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From December 8 to 12,2000, a peoples' tribunal, the Women's International War Crimes Tribunal 2000, sat in Tokyo, Japan. It was established to consider the criminal liability of leading high-ranking Japanese military and political officials and the separate responsibility of the state of Japan for rape and sexual slavery as crimes against humanity arising out of Japanese military activity in the Asia Pacific region in the 1930s and 1940s.

The immediate background to the tribunal's establishment was a series of events commencing in 1988 when the women's movement in the Republic of Korea began to learn of the research of Professor Yun Chung-Ok. For many years Professor Yun had investigated the brutal and relentless treatment women had received at the hands of the Japanese military in the so- called comfort stations that had accompanied Japanese military operations before and during the Second World War. Women's organizations in South Korea sought the further details that soon emerged. Elderly women from across Asia began to speak out, in most cases breaking fifty years of silence in which they had suffered isolation, shame, in many cases extreme poverty, and often physical and mental ill health as a result of the injuries they had incurred. The first lawsuit for damages and compensation was filed in japan in 1991. The issue was first raised at the United Nations Commission on Human Rights in 1992, and subsequently before other UN bodies. Public hearings were held in Tokyo and again at the Vienna World Conference on Human Rights in 1993. The International Commission of Jurists issued a research report that itemized these events, examined documentary evidence, collected survivors' testimony, and provided legal analysis.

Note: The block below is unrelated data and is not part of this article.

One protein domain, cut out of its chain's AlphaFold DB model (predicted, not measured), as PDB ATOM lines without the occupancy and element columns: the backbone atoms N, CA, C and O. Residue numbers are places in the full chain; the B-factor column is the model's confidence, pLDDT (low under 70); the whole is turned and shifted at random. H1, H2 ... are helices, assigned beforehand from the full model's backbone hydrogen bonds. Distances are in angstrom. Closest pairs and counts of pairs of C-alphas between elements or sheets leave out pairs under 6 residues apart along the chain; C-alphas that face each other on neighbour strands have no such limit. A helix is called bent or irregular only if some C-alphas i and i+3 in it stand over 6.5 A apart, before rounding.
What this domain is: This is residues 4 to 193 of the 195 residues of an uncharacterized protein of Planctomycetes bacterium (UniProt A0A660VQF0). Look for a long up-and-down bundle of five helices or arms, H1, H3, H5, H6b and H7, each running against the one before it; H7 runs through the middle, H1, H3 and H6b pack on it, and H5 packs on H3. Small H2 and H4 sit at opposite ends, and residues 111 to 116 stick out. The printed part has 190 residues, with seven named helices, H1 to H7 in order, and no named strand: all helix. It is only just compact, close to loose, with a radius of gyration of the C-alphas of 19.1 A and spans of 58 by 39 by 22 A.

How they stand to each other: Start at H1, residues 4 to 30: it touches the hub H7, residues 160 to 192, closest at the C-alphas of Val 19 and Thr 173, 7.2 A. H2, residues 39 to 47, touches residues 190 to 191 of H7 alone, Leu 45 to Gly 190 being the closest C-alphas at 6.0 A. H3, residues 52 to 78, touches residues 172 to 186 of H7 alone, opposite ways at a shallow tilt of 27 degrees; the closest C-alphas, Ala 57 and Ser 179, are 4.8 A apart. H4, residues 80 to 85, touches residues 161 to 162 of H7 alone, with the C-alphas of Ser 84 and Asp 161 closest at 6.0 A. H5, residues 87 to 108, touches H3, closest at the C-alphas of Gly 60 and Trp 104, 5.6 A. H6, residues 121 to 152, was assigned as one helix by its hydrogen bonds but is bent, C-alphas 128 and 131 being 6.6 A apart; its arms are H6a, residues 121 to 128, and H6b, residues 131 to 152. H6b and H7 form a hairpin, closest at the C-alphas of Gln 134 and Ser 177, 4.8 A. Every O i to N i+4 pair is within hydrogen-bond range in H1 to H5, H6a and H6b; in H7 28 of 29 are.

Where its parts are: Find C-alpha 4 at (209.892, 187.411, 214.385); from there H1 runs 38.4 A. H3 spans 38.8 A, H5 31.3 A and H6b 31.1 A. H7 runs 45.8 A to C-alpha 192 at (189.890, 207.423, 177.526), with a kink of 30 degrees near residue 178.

Copyright American Journal of International Law 2001. Reproduced with permission.